2019 on Track to Become ‘Worst Year on Record’ for Data Breaches

Print Email

The number of data breaches resulting in exposed records was up by a third year over year in the first nine months of 2019, and the number of records exposed in those breaches more than doubled. Nearly 5,200 data breaches were reported through September of this year. For the year to date, almost 8 billion records had been exposed.

In the first six months of 2019, some 4.2 billion records were exposed in 3,813 recorded data breaches, implying that 3.8 billion records were exposed in the third quarter. There were six third-quarter data breaches that resulted in the exposure of 100 million or more records, according to Risk Based Security, the research and security firm that issued its 2019 Q3 Quickview Data Breach Report Tuesday morning. Added to three breaches in the first quarter and five in the second that resulted in similarly sized exposures, 14 breaches have exposed some 6.3 billion records.

The most common type of breach is unauthorized access to systems (aka, hacking). Of all the breaches reported through September, some 3,917 were attributed to hacking attacks.

The most startling number, though, is the number of records exposed due to accidental exposures caused by misconfigured databases, backups, endpoints and services. So far in 2019, 6.76 billion records have been exposed courtesy of these errors.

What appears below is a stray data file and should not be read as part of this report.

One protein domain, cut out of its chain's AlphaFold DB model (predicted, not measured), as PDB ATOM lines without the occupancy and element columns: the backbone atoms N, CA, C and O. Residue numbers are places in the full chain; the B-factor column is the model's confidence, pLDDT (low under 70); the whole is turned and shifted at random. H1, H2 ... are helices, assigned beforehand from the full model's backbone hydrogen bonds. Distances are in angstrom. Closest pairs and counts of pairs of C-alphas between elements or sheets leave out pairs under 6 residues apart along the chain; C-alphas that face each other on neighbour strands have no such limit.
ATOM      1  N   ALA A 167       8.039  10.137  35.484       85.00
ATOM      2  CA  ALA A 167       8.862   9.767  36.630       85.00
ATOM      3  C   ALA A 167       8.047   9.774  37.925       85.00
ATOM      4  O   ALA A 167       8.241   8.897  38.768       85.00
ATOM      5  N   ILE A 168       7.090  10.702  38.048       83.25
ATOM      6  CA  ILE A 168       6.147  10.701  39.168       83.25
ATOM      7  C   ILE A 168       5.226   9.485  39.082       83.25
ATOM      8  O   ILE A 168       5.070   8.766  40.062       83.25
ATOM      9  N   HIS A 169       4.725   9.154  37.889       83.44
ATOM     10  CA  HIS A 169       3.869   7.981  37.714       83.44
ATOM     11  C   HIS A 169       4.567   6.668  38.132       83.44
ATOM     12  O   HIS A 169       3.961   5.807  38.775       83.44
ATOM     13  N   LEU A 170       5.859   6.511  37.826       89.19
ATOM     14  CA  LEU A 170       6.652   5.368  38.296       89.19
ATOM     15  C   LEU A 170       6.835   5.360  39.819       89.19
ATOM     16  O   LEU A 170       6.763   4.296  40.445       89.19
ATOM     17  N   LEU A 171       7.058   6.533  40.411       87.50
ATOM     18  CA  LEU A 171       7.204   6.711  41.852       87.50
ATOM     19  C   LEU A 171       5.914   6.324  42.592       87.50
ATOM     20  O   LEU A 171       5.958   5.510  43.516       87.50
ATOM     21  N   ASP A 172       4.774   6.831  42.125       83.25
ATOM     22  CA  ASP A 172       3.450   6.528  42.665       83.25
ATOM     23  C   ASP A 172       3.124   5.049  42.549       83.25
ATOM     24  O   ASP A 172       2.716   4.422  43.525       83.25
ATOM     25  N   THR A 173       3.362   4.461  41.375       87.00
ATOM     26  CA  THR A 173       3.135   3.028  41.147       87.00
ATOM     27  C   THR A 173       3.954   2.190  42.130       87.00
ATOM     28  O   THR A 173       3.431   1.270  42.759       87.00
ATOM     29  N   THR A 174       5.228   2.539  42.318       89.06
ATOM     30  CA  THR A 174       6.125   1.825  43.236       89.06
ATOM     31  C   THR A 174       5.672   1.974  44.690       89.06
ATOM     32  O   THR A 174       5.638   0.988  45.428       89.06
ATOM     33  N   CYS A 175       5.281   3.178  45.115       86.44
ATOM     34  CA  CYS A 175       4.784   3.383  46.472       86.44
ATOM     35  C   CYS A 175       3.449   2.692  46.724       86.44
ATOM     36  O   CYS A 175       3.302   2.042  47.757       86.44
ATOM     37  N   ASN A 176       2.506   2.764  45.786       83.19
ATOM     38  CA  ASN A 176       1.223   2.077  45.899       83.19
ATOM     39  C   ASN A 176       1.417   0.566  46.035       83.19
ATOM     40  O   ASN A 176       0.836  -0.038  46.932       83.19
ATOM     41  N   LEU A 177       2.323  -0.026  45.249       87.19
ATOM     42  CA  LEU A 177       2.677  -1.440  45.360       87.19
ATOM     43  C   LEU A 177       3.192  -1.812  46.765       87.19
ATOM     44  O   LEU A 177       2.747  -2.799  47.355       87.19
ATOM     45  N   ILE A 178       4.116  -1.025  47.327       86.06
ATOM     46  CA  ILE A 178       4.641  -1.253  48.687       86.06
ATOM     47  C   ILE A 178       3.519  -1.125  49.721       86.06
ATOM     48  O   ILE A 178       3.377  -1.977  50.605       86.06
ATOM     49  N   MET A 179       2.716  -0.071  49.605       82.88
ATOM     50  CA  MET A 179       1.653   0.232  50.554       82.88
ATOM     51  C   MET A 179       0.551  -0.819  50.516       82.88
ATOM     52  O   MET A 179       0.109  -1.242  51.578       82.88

Inga Goddijn, executive vice president at Risk Based Security said, “[A]s we look over the experience of 2019 what stands out is that we are often our own worst enemy. Whether it’s a phishing campaign that ultimately provides malicious actors with a toehold into systems or misconfigured databases and services that leave millions of sensitive records freely available on the internet, it seems to be human nature coupled with weak controls that contributed heavily to the number and severity of breaches we’ve seen this year.”

The business sector has been responsible for 66% of the breaches reported so far this year, followed by medical records (14% of breaches), government (12%) and education (8%).

The following map shows the economic sector by state that attracts the most attacks. Attacks on the public administration sector are most prevalent (92) but were the top targets in just a handful of states. The health care sector was attacked most in 19 states and the financial sector was the most targeted in nine states.

Risk Based Security concludes that 2019 is another example of how hacking remains as the most common breach type (as it has been in each of the eight years that the firm has produced this report), how the majority of breaches come from outside an organization and how malicious actors continue searching for ways to make a fast buck: “The number of publicly disclosed events shows no sign of slowing, setting up 2019 to be another ‘worst year on record’ in terms of breach count, while the number of sensitive, confidential records exposed has already exceeded all prior years tracked.”